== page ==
I was fairly intrigued when I first read about Heston Blumenthal’s no-roux white sauce. Instead of starting with the traditional butter and flour lump and then gradually adding milk, and cheese being optional, he advises reducing white wine (significantly), adding chicken stock, then melting in cheese, coated in a couple of teaspoons of cornflour (the only flour).
It seemed just as easy as normal white sauce, with a boatload more flavour. But judge for yourself.
- 300 ml white wine
- 150 ml chicken stock (warmed through)
- 200 g mature cheese (I used cheddar)
- Cornflour, to dust (2 tsp approx)
- 300 g lean beef mince
- 1 tin chopped tomatoes
- 1 onion
- 150 g spinach
- 12 sheets lasagna
- In a small pan, reduce the wine to a concentrated 30ml.
- Meanwhile, fry the beef for five minutes (you shouldn't need any additional oil), then add the chopped onion, and fry for another three minutes.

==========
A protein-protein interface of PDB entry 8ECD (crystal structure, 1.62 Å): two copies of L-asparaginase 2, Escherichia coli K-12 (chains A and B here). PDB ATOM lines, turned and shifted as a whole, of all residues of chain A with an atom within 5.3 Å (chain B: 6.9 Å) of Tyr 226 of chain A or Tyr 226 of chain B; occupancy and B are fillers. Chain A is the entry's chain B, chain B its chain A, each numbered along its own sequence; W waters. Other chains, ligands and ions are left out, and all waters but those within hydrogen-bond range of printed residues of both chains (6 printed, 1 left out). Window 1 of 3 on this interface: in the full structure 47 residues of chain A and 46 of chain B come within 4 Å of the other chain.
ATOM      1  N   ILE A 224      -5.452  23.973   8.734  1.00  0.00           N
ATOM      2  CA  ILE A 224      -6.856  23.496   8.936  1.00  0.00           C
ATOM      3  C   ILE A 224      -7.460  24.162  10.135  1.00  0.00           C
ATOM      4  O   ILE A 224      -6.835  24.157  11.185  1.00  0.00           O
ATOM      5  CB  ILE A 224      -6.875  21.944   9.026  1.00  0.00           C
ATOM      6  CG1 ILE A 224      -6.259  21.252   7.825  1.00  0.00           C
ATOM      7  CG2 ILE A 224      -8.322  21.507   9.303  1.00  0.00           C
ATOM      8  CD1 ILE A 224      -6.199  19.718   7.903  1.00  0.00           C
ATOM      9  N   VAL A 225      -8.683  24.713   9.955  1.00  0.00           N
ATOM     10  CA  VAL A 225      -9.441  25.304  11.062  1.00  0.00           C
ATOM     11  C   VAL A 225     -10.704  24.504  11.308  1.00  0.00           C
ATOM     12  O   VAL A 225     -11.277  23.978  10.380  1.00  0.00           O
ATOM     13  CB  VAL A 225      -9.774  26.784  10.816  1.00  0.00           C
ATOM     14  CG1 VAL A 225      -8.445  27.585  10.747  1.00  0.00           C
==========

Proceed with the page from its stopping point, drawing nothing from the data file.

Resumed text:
- Add the tomatoes to the beef, and reduce slightly, then add the spinach and wilt for a minute or two and remove from the heat.
- Stir the heated stock into the reduced wine, then dust the cheese (reserving a handful to sprinkle on top) with the cornflour, mixing to coat, then stir into the stock until nice and thick.
- Layer in a large dish - beef and tomato sauce, lasagna sheets, white sauce. I aim for as many layers as possible (it's all about the pasta!), so be sparing with the sauces, while ensuring there is enough wet for the pasta to absorb.
- Sprinkle on top the reserved cheese, and bake for 25 to 35 minutes, until golden brown. The pasta should be al-dente, and have taken on the flavours of the sauce.